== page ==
Lambda Literary Award Winner * Entertainment Weekly Best YA Book of 2016 * Children's Book Council Books Best Book of 2016 * Kirkus Reviews Best Teen Coming-of-Age Novel of 2016 and Best Teen Book of 2016 with Unforgettable Protagonists * Publishers Weekly Fall 2016 Flying Starts * William C. Morris YA Debut Award Finalist All Pen wants is to be the kind of girl she's always been. So why does everyone have a problem with it? They think the way she looks and acts means she's trying to be a boy--that she should quit trying to be something she's not. If she dresses like a girl, and does what her folks want, it will show respect. If she takes orders and does what her friend Colby wants, it will show her loyalty. But respect and loyalty, Pen discovers, are empty words. Old-world parents, disintegrating friendships, and strong feelings for other girls drive Pen to see the truth--that in order to be who she truly wants to be, she'll have to man up. Perfect for fans of Meredith Russo, Becky Albertalli, Alex Sanchez, and Jaye Robin Brown!
Riley Cavanaugh is many things: Punk rock. Snarky. Rebellious. And gender fluid. Some days Riley identifies as a boy, and others as a girl. But Riley isn't exactly out yet. And between starting a new school and having a congressman father running for reelection in uber-conservative Orange County, the pressure—media and otherwise—is building up in Riley's life. On the advice of a therapist, Riley starts an anonymous blog to vent those pent-up feelings and tell the truth of what it's really like to be a gender fluid teenager. But just as Riley's starting to settle in at school—even developing feelings for a mysterious outcast—the blog goes viral, and an unnamed commenter discovers Riley's real identity, threatening exposure. And Riley must make a choice: walk away from what the blog has created—a lifeline, new friends, a cause to believe in—or stand up, come out, and risk everything.
Kaycee Jean McCoy has lived her entire life in Sunshine, Tennessee. Sweet tea flows through her veins and "yes ma'am" is ingrained in her DNA. In Sunshine, going to church is basically mandatory, and gay had better be your mood and not your sexual orientation. Kaycee may not agree with the town's socially accepted bigotry, but she'd rather fit in--even if it means letting gross Dave Bradford kiss her on occasion--than make waves. That is, until the beautiful, sexy, impossibly cool Bren Dawson moves into town. Kaycee is swept up in a whirlwind of exciting new emotions and lets her guard down. One night under a fat country moon, Kaycee's best friend catches them kissing, and Kaycee's whole world goes to hell in a handbasket. What is she willing to risk for the sake of love? And what will she risk for acceptance?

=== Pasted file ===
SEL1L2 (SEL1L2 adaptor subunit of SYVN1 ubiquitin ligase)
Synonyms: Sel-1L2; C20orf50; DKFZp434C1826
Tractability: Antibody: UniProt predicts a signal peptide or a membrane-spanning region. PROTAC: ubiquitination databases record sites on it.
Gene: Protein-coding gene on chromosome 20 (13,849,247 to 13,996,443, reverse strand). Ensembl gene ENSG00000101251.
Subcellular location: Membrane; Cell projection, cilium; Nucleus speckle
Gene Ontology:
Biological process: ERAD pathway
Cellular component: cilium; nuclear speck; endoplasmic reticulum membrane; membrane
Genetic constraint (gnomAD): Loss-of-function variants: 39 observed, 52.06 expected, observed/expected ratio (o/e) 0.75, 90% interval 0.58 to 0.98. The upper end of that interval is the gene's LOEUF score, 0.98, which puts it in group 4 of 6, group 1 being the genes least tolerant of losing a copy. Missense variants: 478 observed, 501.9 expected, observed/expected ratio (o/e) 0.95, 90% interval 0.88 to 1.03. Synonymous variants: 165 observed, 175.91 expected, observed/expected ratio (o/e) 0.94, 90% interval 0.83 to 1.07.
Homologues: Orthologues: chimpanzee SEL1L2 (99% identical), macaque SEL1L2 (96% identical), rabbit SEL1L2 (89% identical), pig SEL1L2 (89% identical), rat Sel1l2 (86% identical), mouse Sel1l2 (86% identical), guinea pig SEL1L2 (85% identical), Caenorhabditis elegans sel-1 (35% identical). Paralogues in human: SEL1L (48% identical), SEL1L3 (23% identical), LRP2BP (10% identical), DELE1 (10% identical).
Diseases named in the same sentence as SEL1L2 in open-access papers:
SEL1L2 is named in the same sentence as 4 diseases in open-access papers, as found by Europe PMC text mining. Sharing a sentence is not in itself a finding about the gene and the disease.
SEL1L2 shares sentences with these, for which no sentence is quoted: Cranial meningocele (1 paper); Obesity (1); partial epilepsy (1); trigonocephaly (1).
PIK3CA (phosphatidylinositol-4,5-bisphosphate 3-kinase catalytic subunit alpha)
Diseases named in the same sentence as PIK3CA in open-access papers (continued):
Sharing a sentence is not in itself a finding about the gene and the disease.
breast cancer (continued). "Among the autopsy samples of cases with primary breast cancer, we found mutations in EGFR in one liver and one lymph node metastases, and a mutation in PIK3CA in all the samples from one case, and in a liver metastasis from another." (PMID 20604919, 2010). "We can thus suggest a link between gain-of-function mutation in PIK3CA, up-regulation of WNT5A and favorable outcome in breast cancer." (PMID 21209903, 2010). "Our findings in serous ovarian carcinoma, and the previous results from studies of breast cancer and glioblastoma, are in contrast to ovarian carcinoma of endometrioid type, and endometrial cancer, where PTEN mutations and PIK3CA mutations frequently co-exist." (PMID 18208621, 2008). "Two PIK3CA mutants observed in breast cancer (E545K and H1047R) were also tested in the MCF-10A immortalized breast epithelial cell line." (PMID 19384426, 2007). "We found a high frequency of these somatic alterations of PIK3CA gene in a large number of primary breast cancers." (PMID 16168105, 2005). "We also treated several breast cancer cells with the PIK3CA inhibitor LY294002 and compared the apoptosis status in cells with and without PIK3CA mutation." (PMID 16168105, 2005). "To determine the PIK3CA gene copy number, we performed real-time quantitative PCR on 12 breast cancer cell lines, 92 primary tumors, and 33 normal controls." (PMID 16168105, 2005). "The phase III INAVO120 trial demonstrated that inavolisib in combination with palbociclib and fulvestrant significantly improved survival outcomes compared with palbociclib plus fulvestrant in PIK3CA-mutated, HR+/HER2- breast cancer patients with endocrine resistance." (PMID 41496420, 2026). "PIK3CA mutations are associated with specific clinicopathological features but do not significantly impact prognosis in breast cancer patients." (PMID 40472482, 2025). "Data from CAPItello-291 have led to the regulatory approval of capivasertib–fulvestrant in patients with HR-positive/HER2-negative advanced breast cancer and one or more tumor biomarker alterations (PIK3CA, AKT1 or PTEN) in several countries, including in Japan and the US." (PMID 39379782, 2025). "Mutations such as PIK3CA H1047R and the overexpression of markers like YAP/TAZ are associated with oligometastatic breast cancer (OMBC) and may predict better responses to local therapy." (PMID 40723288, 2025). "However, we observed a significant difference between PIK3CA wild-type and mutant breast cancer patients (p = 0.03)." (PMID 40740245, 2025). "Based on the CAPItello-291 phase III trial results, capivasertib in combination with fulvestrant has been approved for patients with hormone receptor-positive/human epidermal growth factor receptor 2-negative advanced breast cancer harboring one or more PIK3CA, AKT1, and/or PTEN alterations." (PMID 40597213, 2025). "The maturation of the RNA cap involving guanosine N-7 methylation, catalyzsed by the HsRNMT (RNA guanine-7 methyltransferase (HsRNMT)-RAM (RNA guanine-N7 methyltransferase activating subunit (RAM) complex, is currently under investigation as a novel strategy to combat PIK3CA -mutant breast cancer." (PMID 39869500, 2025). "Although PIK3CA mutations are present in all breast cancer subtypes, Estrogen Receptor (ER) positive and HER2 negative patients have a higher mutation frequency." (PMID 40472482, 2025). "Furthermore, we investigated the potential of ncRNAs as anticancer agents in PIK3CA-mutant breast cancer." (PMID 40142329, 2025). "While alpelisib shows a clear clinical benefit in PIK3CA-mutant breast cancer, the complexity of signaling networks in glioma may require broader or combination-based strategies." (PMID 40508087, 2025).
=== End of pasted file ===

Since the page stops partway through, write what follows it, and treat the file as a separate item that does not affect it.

A landmark coming-of-age novel that launched the career of one of this country's most distinctive voices, Rubyfruit Jungle remains a transformative work more than forty years after its original publication. In bawdy, moving prose, Rita Mae Brown tells the story of Molly Bolt, the adoptive daughter of a dirt-poor Southern couple who boldly forges her own path in America. With her startling beauty and crackling wit, Molly finds that women are drawn to her wherever she goes--and she refuses to apologize for loving them back. This literary milestone continues to resonate with its message about being true to yourself and, against the odds, living happily ever after.
In the Ozarks, what you are is where you are born. If you're born in Venus Holler, you're not much. For Jamalee Merridew, her hair tomato red with rage and ambition, Venus Holler just won't cut it. Jamalee sees her brother Jason, blessed with drop-dead gorgeous looks and the local object of female obsession, as her ticket out of town. But Jason may just be gay, and in the hills and hollows of the Ozarks that is the most dangerous and courageous thing a man could be. Enter Sammy Barlach, a loser ex-con passing through a tired nowhere on the way to a fresher nowhere. Jamalee thinks Sammy is just the kind of muscle she and Jason need.
In Rescuing Jesus, Lee ventures into the world of progressive evangelicalism and tells the stories of the young women and men at the forefront of a movement that could change both the face and the substance of religion in the United States.
In 1969, a series of riots over police action against The Stonewall Inn, a gay bar in New York City's Greenwich Village, changed the landscape of homosexual society quite literally overnight. Since then, the term 'Stonewall' itself has become almost synonymous with the struggle for gay rights.
An updated and revised informative, accessible guide to understanding and approaching the issue of sexual orientation. No question goes unanswered in this important book about being gay. All the basics—and not-so-basics—are covered in more than one hundred questions asked by real teens. Whether you’re curious about your own sexual orientation or looking to understand and support someone close to you, this book contains an abundance of answers. Primarily targeted at young adults, this indispensible guide also includes a chapter especially for parents as well as an appendix packed with additional resources. Expert Eric Marcus has fully updated and revised this essential guide for today’s readers. He candidly and clearly pushes aside the myths and misinformation about being gay and lesbian, answering all the questions that are on your mind.